After reading 130 applications and interviewing 28 teachers, representatives from SHINE, the TES and Bloomberg have now chosen the 11 superb winners of Let Teachers SHINE 2013. And in partnership with the Esmée Fairbairn Foundation, we have provided further funding to three of last year’s winners.

Let Teachers SHINE logo resizedThis year we expanded the scope of Let Teachers SHINE to include science with maths and English. And alongside our valued partners at TES, we also teamed up with Bloomberg, which has made a generous grant to fund winners that use technology in an exciting way.

In total, grants worth £123,518 have been awarded to innovative maths, literacy and science projects at schools across England. The successful teachers work at both primary and secondary schools located across the country – from Bromley to Barnsley and from Liverpool to Lewisham.

The successful projects span a broad range of teaching techniques, including metronomes, cooking, GPS technology, new apps and the Raspberry Pi computer. Each one offers a fresh approach to reinforcing key skills in the core subjects of English, maths and science.

The winning teachers and their pilot projects are:

  • Louise Cline in Sheffield, who will use Tibetan debating techniques (which involve actions as well as words) to help improve communication skills among primary students
  • David Fallis in Barnsley, who is expanding a successful pilot project called ‘active phonics’, which taps into young people’s love of sport to improve their reading skills
  • Luisa Hargreaves in Wimbledon, who wants to boost interest in science, technology, engineering and maths by challenging girls to research, create and market a new cosmetic product
  • John Hayes in Manchester, who is producing a mobile app to give students an extra learning resource outside school hours to help them with their English homework
  • James Graham in Bromley, who will use cooking – and its need for measurements, areas, volumes etc. – to improve the maths skills of struggling 11-12 year olds
  • Louise Jackson in Doncaster, whose project stretches 13-14 year old students through a series of writing projects, such as sports journalism, advertising and children’s stories
  • Barbara Marshall in Devon, whose winning project uses an interactive metronome to improve the reading skills of primary children with special educational needs
  • Deri O’Regan in Lewisham, which is providing struggling students with weekly maths tuition bought from a new co-operative set up by the school’s sixth form maths students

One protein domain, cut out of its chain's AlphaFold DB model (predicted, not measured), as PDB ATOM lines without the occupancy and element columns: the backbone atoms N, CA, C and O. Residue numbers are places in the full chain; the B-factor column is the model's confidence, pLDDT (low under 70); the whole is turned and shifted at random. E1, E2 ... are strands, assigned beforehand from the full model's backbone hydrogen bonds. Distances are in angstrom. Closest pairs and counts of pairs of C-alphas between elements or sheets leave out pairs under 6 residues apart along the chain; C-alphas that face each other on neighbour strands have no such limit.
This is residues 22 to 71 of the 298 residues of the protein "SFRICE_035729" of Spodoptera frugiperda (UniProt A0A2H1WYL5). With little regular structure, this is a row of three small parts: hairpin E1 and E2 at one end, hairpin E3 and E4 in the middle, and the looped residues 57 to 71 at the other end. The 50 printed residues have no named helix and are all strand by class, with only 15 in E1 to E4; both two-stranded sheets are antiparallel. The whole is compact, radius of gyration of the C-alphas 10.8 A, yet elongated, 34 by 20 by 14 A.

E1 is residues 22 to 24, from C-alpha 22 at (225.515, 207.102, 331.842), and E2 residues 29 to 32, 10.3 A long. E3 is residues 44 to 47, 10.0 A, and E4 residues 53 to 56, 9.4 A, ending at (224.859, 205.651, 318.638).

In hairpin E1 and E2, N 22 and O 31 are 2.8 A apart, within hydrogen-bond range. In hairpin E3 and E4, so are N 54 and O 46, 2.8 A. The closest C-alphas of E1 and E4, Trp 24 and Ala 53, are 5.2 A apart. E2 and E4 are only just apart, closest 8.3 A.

• Fanoula Smith in Tower Hamlets, who will use the Raspberry Pi computer and the Switched on ICT curriculum to enable primary children to improve their maths and literacy skills
  • Claire Vowell in Somerset, where children will follow stories by exploring their local area using tablets, GPS technology and QR codes to unlock each chapter
  • Larry Wilson in Liverpool, who is developing a successful pilot project that created an online community to provide e-tutoring and extra study support for students approaching GCSEs

All 11 pilots will begin in September; next summer we will review the progress each pilot has made; further funding may then be made available for the most successful schemes.

Further funding for 2012 winners

And that’s exactly what we’ve done with the winners from the 2012 contest. esmee-fairbairn-foundation logo reformattedWorking with the Esmée Fairbairn Foundation, we have reviewed each of our 2012 winners. We are delighted to provide further funding to three projects, which have all demonstrated impressive success over the past year and have realistic plans for expansion in the near future.

  • Patrick Carroll in Doncaster, whose augmented reality mobile app that shows children reading and performing their written work has proved highly successful in improving reading and writing skills
  • Rhian Davies in Stockport, whose use of gifted GCSE maths students to support struggling 11-14 year olds in has seen participants achieve around twice the progress of similar students
  • Colin Hegarty in London, whose YouTube maths channel, and use of iPads in class and revision sessions has revolutionised maths teaching at his school and helped to deliver its best-ever exam results

In addition, the  Colebrook Centre for Evidence and Implementation will be conducting a rigorous assessment of Let Teachers SHINE over the next three years. The review will look into the impact achieved by the winning projects, as well as the way we run the contest, to ensure that we are making the greatest possible difference to the students we support.

Congratulations

Congratulations to these three projects and, of course, all 11 winners of Let Teachers SHINE 2013. Many thanks to everybody who sent in an application or spread the word about the competition, either on Twitter or through more time-honoured methods.

Final thanks must go to our distinguished panel of judges: SHINE Trustees Caroline Whalley, Henry Bedford and Bridget Walsh; Jon Severs, commissioning editor of TESProfessional, and Gerald Walker, founding member of Bloomberg Ventures, which invests in new tech businesses.